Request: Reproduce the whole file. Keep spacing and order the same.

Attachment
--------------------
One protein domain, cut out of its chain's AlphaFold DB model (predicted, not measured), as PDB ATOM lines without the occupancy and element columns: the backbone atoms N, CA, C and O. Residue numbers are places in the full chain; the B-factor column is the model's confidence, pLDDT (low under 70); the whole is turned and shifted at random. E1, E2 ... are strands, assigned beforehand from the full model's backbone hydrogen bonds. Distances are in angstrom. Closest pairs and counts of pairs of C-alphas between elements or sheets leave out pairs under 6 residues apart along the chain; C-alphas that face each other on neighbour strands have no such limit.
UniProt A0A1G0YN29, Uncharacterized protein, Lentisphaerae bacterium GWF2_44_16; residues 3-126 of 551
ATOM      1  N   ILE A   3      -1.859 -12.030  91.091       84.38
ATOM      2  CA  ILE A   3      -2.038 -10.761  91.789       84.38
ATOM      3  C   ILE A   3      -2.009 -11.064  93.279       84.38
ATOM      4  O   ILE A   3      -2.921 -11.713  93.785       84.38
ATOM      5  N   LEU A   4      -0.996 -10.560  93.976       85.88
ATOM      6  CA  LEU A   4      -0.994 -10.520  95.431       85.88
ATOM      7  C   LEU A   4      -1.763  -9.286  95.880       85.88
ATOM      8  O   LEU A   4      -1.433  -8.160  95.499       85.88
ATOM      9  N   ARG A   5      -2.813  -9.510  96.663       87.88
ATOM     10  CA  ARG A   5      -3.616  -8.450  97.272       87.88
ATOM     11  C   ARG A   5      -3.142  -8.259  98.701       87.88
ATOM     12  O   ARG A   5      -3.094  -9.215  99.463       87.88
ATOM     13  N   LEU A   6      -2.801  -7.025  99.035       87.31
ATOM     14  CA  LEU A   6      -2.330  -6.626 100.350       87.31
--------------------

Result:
One protein domain, cut out of its chain's AlphaFold DB model (predicted, not measured), as PDB ATOM lines without the occupancy and element columns: the backbone atoms N, CA, C and O. Residue numbers are places in the full chain; the B-factor column is the model's confidence, pLDDT (low under 70); the whole is turned and shifted at random. E1, E2 ... are strands, assigned beforehand from the full model's backbone hydrogen bonds. Distances are in angstrom. Closest pairs and counts of pairs of C-alphas between elements or sheets leave out pairs under 6 residues apart along the chain; C-alphas that face each other on neighbour strands have no such limit.
UniProt A0A1G0YN29, Uncharacterized protein, Lentisphaerae bacterium GWF2_44_16; residues 3-126 of 551
ATOM      1  N   ILE A   3      -1.859 -12.030  91.091       84.38
ATOM      2  CA  ILE A   3      -2.038 -10.761  91.789       84.38
ATOM      3  C   ILE A   3      -2.009 -11.064  93.279       84.38
ATOM      4  O   ILE A   3      -2.921 -11.713  93.785       84.38
ATOM      5  N   LEU A   4      -0.996 -10.560  93.976       85.88
ATOM      6  CA  LEU A   4      -0.994 -10.520  95.431       85.88
ATOM      7  C   LEU A   4      -1.763  -9.286  95.880       85.88
ATOM      8  O   LEU A   4      -1.433  -8.160  95.499       85.88
ATOM      9  N   ARG A   5      -2.813  -9.510  96.663       87.88
ATOM     10  CA  ARG A   5      -3.616  -8.450  97.272       87.88
ATOM     11  C   ARG A   5      -3.142  -8.259  98.701       87.88
ATOM     12  O   ARG A   5      -3.094  -9.215  99.463       87.88
ATOM     13  N   LEU A   6      -2.801  -7.025  99.035       87.31
ATOM     14  CA  LEU A   6      -2.330  -6.626 100.350       87.31